The addition of Hyder has led to conjecture about the future of Collier, the team’s first-round pick in 2019, and whether this now looms as something of a prove-it season for him (though because he has a $3.9 million dead cap hit after June 1, you can likely forget about him being cut). But the thought is Collier may have an even bigger role playing tackle than last season, when he often moved inside in the nickel. Same with Green.

That’s why Seattle could well be content with just three “true’’ tackles in Ford, Mone and Woods, the latter two who figure to play mostly on run downs (and it’s worth remembering the Seahawks often had just three tackles active on gameday last year, as well).

But what can’t be questioned is that the Seahawks are in far better shape with their pass rush entering the 2021 season than 2020.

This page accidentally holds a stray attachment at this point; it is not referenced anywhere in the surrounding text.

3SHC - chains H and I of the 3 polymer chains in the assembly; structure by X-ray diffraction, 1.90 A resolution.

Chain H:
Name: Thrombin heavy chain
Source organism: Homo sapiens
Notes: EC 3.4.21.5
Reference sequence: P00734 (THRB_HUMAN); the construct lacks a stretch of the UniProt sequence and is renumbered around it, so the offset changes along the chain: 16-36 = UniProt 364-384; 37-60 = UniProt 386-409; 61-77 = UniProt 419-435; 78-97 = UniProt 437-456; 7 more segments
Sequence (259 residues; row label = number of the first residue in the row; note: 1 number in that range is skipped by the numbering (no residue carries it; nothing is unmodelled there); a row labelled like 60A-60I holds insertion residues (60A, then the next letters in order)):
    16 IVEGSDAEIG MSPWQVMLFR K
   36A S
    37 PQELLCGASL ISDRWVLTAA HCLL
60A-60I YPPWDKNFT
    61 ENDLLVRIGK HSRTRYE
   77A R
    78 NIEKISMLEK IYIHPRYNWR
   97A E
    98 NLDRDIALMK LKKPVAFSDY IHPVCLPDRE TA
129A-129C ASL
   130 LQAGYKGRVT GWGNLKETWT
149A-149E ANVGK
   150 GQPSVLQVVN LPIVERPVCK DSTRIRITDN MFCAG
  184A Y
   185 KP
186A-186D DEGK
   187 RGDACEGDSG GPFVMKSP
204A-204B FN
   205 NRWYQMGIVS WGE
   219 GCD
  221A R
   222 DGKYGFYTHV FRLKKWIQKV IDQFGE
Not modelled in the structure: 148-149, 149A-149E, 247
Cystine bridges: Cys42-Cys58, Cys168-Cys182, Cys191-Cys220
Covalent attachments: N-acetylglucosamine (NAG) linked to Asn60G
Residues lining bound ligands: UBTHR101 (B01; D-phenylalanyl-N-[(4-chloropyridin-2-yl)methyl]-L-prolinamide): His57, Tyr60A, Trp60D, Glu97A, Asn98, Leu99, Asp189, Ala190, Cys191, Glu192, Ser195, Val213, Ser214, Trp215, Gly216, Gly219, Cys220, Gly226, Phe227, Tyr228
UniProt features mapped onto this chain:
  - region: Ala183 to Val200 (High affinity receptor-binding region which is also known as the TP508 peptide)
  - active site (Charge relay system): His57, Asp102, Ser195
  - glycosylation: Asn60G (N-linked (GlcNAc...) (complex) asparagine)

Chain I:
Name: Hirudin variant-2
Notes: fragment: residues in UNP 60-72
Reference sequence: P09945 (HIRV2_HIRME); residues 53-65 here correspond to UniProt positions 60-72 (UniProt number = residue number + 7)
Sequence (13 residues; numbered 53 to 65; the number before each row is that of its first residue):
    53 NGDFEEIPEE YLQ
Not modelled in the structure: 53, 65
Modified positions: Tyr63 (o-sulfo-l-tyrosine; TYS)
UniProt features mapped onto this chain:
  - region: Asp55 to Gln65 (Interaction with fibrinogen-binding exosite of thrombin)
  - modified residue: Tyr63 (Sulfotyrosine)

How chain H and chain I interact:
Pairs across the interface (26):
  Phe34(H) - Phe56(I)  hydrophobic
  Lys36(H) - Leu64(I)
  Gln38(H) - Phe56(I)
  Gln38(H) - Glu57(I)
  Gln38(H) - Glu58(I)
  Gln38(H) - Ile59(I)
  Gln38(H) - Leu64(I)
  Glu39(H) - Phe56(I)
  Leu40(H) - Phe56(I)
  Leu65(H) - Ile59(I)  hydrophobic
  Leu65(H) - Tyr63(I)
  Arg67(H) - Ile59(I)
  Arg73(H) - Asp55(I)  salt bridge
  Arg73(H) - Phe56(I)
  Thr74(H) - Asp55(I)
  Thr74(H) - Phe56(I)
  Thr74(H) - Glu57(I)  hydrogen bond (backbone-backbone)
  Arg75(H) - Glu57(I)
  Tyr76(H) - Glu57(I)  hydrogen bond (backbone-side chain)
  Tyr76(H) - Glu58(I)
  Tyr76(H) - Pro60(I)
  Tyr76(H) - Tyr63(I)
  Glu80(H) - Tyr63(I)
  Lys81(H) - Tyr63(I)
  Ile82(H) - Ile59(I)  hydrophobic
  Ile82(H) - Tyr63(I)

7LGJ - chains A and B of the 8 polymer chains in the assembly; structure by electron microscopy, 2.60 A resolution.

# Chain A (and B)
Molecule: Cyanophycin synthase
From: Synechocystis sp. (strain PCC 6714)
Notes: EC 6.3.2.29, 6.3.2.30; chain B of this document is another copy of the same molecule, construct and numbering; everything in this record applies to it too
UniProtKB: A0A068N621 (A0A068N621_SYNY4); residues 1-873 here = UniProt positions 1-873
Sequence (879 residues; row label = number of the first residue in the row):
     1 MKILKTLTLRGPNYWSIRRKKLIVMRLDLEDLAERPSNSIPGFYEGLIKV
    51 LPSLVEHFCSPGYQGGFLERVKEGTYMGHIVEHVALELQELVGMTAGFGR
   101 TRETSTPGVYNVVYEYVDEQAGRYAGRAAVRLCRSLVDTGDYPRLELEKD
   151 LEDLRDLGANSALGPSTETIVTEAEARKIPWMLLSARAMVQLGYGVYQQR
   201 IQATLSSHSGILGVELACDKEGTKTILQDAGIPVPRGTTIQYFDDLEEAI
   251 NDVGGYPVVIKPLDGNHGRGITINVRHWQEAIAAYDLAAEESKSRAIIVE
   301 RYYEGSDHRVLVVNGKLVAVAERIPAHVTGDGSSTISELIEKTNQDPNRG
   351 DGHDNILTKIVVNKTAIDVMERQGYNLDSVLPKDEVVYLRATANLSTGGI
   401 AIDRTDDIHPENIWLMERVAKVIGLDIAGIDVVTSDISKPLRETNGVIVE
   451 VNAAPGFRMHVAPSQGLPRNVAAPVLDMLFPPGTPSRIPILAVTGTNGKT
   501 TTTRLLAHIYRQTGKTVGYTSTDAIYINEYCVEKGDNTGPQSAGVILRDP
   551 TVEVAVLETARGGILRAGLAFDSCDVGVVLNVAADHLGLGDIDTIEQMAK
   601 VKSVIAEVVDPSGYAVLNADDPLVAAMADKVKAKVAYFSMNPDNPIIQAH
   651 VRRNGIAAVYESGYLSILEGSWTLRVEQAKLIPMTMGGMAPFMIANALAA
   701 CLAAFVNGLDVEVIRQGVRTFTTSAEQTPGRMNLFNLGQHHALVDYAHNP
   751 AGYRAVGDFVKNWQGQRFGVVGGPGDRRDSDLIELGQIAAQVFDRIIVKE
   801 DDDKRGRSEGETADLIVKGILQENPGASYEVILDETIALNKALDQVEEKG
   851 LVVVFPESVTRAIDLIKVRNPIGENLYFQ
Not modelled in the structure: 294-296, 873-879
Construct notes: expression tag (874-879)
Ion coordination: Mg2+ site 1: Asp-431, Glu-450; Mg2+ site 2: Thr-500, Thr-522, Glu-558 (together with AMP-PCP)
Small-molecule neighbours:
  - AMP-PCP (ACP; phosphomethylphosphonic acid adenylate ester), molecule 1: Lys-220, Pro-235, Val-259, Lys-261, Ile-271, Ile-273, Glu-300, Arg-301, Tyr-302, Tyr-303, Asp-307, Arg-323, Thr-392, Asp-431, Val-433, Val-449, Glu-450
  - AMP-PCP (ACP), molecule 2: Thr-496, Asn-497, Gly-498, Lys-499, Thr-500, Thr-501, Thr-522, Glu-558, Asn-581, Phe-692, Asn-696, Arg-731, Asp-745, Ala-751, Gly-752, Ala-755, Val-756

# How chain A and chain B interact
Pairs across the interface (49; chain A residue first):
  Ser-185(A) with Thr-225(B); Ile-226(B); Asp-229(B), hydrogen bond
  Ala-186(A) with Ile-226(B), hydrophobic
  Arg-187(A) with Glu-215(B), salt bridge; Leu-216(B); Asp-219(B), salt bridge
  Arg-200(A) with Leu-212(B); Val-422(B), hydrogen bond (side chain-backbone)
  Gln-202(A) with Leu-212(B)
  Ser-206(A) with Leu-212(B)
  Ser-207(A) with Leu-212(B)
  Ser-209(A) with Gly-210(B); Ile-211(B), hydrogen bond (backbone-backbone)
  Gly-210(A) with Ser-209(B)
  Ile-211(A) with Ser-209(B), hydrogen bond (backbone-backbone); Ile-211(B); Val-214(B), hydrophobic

Of the team’s eight defensive ends, five had four or more sacks last season. And that doesn’t include the man who led Seattle in sacks last season – safety Jamal Adams, with 9 1/2.

While the Seahawks will always want to make as much use of Adams’ pass rushing ability as they can, Seattle also would like to get more consistent pressure out of just a four-man rush, something this year’s line may be better-equipped to pull off.

Carroll also fondly recalls how the line of the 2013 team – the best defense on the best team in Seahawks history – featured eight defensive linemen who played at least 46% of the snaps, but none who played more than 57% (Michael Bennett, who was officially a backup).

The Seahawks have been searching for that kind of depth and ability to keep everyone fresh and consistently productive ever since.

If they don’t find it this year, it won’t be for lack of trying.